In my 20s I wrote songs for pro sports teams... basically all of them. One of those was a song called "Salute" for the Broncos.
Every time they scored the players would turn to the crowd and salute. The song became popular with the fans, and they played it all the time.
And in 1998, I was in Las Vegas watching the Super Bowl between the Denver Broncos and Green Bay Packers.
The Broncos scored the go-ahead touchdown with 1:45 left in the fourth quarter. A one-yard run by Terrell Davis gave them a 31-24 lead. Denver's defense then held off the Packers in the final moments to secure the victory and their first Super Bowl championship.
The energy in the MGM sportsbook was electric when my Nokia 5110 buzzed in my pocket with an incoming call. My heart raced because I recognized the number, and I excused myself from my friends, heading to a quieter corner to answer.
"Hello," I said.
It was the Broncos' front office, and they wanted me to come to Denver and perform the song.
“Yes,” I said. “Whatever you need.”
“We need you here tomorrow.”
Like I said, I was in Vegas. But the essential music track I needed to perform at the parade was in my NYC apartment.
In a race against the clock, I took the first flight from Las Vegas to New York to get the DAT tape with the music track.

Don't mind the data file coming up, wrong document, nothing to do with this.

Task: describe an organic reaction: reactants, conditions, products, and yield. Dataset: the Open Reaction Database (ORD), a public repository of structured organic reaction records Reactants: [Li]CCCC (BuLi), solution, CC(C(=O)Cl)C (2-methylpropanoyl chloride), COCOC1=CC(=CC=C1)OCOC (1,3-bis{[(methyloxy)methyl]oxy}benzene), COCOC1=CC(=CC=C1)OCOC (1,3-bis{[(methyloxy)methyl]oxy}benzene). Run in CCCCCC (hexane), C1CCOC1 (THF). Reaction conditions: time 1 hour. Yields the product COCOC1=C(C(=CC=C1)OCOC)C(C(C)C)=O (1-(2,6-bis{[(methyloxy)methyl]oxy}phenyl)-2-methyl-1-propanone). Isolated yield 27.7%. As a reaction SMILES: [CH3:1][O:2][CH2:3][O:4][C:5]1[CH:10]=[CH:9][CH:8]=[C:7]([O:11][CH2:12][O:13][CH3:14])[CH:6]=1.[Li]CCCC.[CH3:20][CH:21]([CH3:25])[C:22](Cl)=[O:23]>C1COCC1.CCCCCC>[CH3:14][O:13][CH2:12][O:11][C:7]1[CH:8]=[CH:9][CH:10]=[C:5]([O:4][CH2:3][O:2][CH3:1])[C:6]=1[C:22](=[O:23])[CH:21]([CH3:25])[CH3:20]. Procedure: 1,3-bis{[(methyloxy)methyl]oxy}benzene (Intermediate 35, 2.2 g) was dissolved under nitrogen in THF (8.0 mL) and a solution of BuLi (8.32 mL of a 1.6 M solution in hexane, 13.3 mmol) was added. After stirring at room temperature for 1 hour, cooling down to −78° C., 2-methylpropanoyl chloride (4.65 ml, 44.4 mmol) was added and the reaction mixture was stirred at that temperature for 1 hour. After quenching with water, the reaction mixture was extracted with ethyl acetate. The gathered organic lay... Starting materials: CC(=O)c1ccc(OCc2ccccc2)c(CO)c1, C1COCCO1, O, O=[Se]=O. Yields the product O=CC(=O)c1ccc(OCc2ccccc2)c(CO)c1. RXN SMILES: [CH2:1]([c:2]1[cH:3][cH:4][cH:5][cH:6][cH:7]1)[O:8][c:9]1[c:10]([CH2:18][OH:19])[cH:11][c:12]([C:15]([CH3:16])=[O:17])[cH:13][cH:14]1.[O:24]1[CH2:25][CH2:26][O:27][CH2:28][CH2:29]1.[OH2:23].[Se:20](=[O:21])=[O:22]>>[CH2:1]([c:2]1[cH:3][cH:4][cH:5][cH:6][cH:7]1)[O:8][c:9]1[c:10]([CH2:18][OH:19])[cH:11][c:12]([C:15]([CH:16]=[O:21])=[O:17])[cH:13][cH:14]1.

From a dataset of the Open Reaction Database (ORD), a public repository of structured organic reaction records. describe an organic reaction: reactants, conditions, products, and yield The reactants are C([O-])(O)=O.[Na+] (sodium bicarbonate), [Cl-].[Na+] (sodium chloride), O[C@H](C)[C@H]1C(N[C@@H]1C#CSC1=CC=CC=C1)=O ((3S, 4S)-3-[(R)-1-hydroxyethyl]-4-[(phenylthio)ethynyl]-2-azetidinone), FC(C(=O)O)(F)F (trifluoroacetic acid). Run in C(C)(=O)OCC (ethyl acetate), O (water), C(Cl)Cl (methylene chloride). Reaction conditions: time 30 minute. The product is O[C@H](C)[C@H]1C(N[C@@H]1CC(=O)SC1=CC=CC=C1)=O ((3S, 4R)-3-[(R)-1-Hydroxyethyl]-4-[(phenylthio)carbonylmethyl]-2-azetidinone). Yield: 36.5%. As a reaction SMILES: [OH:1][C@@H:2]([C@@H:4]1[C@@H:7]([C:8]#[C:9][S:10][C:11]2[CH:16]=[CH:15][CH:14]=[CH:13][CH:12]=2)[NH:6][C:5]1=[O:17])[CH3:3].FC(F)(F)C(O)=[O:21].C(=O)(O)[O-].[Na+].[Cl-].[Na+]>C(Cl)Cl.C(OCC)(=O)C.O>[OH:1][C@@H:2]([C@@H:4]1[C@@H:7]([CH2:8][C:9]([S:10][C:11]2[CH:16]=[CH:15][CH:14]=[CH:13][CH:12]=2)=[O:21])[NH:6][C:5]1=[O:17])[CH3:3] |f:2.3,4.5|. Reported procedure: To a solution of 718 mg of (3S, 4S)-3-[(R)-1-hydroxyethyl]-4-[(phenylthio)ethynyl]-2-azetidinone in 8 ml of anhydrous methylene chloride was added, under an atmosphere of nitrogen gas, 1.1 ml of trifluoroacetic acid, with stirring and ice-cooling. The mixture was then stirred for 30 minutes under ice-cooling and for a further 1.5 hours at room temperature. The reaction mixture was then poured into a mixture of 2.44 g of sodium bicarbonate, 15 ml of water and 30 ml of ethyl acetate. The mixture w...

It wasn't until I got to my Upper West Side apartment that I started to feel the weight of the situation.
I got the music track and jumped on the next flight bound for Denver where the Broncos' victory parade and my stage awaited.
Six hundred eighty-five thousand fans had gathered to celebrate, marking the largest live audience I had ever faced. I was so scared that I was shaking like I just got out of a cold plunge.
Thoughts crossed my mind like an eight-lane highway. What if I screw up? What will people think of me? What if I embarrass myself? Jesse run, run as fast as you can, get out of there. Don’t do it. I have to pee.
I looked down and realized that I had, in fact, just peed my pants.
Then I heard, "Ladies and gentlemen, please welcome..." as they pushed me onto the stage.
I started singing the song to the sea of devoted Broncos fans... and I forgot the lyrics!
Let me repeat that. I wet my pants and forgot my own lyrics in front of 685,000 people.
And guess what happened?
NOTHING. Nobody cared. Nobody knew.
Nobody is thinking about you and your failures or embarrassments like you are. People have their own things to worry about.
I learned a valuable lesson that day.
I'll put myself out there 100x over if my BIGGEST RISK is a potential embarrassment that nobody will even remember!
The pot of gold you covet is on the other side of fear; moments like that strengthen your courage and your grit muscle. And once you build that up, it never goes back down.